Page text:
Now, with the software managing the 65 Windows 2000 servers, patch management is no longer a time-consuming, manual process. The entire process-from ongoing vulnerability assessment, to downloading required patches, to patch distribution and installation takes a couple of hours to protect the entire network.
Initially, Barton Malow was able to protect 99% of its computers from the LovSan/Blaster worm. The five Barton Malow PCs disrupted by the worm were not under the Altiris management engine. Today, all of Barton Malow's PCs and servers are protected, helping Barton Malow proactively minimize virus threats to ensure maximum computing mad network availability.
With automated client and server inventory management, Barton Malow can perform a comprehensive hardware and software inventory scan in a single day. "Now we have more data than we can even use, ranging from the number of open memory slots to installations of unauthorized software," Johnson says. "And it's all real-time information."
The cost of performing an inventory check has been reduced by as much as 80%. In addition, Johnson estimates the company has saved several thousand dollars in software licensing tees due to the ability to discover and harvest unused licenses. The company also is able to forecast and budget for new equipment with the help of accurate, current data, rather than "guesstimates."
The ability to automatically deploy a new software image on servers and PCs used to take four or more hours per machine. Today, with the Altiris imaging and deployment capabilities, that time has been cut by 75% to less than one hour. In staff costs, Johnson estimates that the company's current IT team of 15 individuals would have to be doubled without this automation to accomplish the work the team is now able to do.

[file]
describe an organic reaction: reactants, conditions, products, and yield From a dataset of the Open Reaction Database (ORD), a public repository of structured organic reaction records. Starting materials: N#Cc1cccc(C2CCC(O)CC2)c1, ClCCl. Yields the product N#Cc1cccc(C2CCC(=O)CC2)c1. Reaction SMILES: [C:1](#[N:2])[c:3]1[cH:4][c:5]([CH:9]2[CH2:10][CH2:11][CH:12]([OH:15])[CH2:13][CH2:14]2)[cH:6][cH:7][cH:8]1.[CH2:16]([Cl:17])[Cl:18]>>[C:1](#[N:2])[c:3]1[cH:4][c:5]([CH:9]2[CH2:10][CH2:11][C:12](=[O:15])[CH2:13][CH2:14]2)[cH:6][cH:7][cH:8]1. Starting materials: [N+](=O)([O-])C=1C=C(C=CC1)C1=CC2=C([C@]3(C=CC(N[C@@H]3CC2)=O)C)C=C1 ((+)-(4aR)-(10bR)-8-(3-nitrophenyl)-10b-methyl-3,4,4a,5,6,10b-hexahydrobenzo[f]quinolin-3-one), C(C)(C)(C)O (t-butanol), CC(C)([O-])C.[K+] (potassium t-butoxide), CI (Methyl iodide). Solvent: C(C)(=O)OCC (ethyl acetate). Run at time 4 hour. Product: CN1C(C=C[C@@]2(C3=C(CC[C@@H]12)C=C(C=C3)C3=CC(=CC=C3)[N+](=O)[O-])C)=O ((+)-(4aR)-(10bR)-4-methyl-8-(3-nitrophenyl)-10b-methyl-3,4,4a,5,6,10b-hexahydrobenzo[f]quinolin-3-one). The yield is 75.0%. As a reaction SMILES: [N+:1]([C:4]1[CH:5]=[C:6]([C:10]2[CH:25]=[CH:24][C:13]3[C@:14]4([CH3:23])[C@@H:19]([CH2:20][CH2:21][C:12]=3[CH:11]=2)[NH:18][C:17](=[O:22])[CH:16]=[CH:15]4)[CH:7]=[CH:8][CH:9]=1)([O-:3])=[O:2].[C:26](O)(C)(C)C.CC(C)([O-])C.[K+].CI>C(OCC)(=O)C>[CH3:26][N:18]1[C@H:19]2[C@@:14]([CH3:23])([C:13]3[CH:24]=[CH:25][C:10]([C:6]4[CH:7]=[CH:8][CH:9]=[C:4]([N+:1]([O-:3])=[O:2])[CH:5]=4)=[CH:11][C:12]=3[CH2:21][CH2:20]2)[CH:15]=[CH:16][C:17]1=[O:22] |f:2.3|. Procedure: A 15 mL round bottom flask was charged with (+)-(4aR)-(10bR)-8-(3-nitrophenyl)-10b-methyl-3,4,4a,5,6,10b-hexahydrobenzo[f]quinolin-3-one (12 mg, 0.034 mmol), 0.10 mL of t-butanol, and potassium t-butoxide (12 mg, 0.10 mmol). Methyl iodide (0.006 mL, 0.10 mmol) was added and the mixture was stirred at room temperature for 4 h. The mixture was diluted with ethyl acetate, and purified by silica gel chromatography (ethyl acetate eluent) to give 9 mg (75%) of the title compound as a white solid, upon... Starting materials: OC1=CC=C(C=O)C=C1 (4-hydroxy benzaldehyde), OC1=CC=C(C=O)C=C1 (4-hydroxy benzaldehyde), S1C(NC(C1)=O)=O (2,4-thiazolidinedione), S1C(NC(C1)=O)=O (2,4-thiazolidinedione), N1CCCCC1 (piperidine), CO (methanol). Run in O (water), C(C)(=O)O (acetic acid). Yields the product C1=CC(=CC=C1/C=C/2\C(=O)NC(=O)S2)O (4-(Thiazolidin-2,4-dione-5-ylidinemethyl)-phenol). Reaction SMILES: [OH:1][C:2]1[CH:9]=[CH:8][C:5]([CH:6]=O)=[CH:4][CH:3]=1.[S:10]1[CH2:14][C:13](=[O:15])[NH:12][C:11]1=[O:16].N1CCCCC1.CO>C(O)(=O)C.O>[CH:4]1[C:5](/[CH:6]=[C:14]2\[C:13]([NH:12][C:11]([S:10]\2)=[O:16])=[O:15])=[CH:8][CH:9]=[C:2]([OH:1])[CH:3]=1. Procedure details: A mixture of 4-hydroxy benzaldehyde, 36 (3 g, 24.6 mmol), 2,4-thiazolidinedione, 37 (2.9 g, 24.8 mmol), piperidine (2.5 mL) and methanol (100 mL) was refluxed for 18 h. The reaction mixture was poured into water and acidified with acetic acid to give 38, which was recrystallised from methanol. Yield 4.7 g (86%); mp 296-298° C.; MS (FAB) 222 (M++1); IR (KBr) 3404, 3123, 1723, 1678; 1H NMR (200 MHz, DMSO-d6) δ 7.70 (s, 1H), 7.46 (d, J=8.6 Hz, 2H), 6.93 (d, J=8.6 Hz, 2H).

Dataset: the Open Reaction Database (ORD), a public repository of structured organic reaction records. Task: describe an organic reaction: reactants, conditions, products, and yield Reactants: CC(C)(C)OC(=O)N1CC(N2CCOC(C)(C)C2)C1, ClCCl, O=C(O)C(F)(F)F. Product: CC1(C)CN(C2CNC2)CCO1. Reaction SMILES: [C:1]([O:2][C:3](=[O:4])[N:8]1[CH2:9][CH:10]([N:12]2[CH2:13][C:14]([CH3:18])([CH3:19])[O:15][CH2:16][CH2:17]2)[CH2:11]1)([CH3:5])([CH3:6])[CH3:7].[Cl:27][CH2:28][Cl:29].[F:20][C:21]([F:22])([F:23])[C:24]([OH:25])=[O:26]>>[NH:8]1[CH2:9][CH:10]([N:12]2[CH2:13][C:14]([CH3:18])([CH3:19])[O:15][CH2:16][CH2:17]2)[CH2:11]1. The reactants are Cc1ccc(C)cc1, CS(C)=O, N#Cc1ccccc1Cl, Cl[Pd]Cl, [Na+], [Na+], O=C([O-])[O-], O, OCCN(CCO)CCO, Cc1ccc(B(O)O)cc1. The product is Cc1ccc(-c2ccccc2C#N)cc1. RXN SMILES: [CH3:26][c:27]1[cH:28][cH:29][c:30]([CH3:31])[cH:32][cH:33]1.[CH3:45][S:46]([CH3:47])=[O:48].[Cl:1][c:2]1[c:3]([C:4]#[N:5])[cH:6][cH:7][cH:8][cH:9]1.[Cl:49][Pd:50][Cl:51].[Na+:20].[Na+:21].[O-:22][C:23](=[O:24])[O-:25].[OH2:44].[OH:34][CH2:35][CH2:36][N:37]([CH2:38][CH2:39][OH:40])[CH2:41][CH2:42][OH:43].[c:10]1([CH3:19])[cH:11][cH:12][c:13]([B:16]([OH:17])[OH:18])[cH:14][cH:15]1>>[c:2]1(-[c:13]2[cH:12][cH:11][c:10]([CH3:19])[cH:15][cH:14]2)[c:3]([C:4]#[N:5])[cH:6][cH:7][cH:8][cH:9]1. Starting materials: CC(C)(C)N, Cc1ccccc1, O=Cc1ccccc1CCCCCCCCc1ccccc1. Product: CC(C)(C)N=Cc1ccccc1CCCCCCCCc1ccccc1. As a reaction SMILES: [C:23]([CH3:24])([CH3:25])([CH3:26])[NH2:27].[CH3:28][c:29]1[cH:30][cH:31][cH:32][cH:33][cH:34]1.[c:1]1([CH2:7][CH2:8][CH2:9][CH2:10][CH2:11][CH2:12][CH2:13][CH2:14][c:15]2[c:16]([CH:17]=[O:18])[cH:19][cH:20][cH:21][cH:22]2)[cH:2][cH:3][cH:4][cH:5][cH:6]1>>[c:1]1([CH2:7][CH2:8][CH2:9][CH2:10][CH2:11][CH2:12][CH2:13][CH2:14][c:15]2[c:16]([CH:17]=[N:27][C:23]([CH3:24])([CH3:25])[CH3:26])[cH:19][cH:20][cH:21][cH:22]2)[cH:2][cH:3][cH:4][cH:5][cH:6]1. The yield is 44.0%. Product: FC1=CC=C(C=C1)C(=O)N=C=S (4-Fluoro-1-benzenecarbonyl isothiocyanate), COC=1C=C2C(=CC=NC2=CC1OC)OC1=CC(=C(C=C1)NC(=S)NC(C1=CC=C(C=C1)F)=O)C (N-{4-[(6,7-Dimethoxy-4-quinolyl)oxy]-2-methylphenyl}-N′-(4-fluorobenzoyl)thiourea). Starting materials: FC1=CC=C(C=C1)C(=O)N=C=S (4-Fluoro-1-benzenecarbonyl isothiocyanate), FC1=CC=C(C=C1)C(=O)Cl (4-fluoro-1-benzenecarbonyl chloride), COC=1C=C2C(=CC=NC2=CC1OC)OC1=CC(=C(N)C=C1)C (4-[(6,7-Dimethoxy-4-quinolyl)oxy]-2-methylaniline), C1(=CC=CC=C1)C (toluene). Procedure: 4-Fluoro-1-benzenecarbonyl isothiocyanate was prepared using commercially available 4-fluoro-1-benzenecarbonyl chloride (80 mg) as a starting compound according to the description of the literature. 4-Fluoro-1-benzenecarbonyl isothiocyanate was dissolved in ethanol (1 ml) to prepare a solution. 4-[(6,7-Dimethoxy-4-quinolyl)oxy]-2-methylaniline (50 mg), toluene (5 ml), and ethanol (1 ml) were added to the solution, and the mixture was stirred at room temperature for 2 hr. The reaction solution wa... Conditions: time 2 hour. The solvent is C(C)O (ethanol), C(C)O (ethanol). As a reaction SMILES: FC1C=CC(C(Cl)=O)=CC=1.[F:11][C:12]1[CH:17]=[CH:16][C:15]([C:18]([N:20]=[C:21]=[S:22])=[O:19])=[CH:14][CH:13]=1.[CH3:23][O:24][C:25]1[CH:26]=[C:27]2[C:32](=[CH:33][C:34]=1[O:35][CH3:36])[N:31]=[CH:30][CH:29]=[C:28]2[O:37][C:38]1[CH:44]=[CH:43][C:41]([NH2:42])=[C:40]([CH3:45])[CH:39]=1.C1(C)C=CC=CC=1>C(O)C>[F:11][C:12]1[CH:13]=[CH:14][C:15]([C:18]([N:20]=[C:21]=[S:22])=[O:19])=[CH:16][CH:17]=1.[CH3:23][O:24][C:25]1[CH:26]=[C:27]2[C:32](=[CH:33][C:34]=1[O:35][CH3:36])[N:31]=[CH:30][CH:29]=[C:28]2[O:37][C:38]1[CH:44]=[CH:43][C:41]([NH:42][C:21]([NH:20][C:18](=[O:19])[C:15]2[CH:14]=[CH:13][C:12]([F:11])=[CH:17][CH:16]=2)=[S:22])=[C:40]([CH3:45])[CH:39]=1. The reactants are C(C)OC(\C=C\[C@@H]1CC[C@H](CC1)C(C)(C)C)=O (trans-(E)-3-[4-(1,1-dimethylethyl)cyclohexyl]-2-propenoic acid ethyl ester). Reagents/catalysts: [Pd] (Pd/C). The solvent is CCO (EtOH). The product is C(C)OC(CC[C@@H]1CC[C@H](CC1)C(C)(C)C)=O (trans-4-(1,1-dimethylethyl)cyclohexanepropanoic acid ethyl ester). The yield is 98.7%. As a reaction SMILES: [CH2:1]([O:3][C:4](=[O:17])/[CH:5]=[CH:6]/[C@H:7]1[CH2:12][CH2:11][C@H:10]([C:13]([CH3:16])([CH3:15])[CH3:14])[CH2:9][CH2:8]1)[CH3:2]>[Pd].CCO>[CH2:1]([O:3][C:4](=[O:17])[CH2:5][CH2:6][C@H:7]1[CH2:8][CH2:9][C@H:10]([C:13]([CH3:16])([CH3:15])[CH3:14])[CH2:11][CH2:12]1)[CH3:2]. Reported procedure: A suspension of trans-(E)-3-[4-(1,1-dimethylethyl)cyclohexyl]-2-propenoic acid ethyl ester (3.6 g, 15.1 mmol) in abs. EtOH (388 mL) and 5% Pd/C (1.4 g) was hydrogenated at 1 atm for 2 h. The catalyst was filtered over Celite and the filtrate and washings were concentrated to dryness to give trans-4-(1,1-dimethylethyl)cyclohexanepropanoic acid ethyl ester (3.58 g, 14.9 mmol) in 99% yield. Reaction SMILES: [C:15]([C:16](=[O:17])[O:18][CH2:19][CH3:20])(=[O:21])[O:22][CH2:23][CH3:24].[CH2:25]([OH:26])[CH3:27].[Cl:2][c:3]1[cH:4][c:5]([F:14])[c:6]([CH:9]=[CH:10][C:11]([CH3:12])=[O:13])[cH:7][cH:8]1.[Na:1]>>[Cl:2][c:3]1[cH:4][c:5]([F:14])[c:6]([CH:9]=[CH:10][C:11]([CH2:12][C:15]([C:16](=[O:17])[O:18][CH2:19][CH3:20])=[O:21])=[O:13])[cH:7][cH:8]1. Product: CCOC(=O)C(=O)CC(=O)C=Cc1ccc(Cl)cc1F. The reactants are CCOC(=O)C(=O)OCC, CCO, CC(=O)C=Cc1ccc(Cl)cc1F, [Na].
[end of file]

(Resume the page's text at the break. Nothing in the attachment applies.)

Beyond initial deployments, new or updated software applications can be installed automatically from a remote location. Finally, the need for onsite IT support has been reduced through the use of Carbon Copy software for remote control. IT staff members can either take over a user's PC to fix a problem or can walk the user through the fix--with the ability to see what is happening on the user's PC.
A comprehensive, integrated client-and-server management suite was essential in Barton Malow's decision to standardize on Altiris, Johnson says. Without an end-to-end solution, the company would have needed to piece together a patchwork of point solutions that would have ultimately been more complex and expensive to own and manage.
Prices for Altiris Client Management Suite start at $82 per PC. Barton Malow originally estimated one and a half years to see a return on the software investment. The products, however, have paid for themselves in half that time.
For more information from Altiris: www.rsleads.com/403cn-251
Continued on page 22
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|Title Annotation:||Special focus: testing & monitoring|
|Date:||Mar 1, 2004|